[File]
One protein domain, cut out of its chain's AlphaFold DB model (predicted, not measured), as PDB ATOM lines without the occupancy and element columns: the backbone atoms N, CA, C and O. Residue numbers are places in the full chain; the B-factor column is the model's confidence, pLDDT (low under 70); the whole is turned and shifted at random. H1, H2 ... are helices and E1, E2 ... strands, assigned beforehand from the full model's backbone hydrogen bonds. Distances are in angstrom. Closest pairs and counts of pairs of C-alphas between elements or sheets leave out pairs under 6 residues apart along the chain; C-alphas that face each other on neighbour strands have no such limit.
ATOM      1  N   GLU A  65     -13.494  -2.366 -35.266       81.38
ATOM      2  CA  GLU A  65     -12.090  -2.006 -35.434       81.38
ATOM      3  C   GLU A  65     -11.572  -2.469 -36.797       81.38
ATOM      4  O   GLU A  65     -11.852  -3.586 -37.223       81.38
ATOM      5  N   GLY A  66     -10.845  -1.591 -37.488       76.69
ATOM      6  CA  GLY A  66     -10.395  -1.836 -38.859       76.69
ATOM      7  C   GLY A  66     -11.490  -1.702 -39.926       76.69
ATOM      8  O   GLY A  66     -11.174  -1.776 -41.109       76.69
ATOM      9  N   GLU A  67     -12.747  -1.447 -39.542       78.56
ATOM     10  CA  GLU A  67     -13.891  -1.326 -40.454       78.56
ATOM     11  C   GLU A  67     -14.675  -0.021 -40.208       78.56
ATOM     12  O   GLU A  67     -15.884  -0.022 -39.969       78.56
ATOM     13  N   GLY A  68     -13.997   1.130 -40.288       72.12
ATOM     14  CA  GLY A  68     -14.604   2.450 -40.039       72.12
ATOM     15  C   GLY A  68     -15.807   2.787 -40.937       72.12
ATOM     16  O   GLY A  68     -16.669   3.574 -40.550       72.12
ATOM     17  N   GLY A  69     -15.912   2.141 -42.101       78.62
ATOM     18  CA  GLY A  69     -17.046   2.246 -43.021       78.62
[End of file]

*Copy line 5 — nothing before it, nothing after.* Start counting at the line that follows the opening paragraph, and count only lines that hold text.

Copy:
ATOM      5  N   GLY A  66     -10.845  -1.591 -37.488       76.69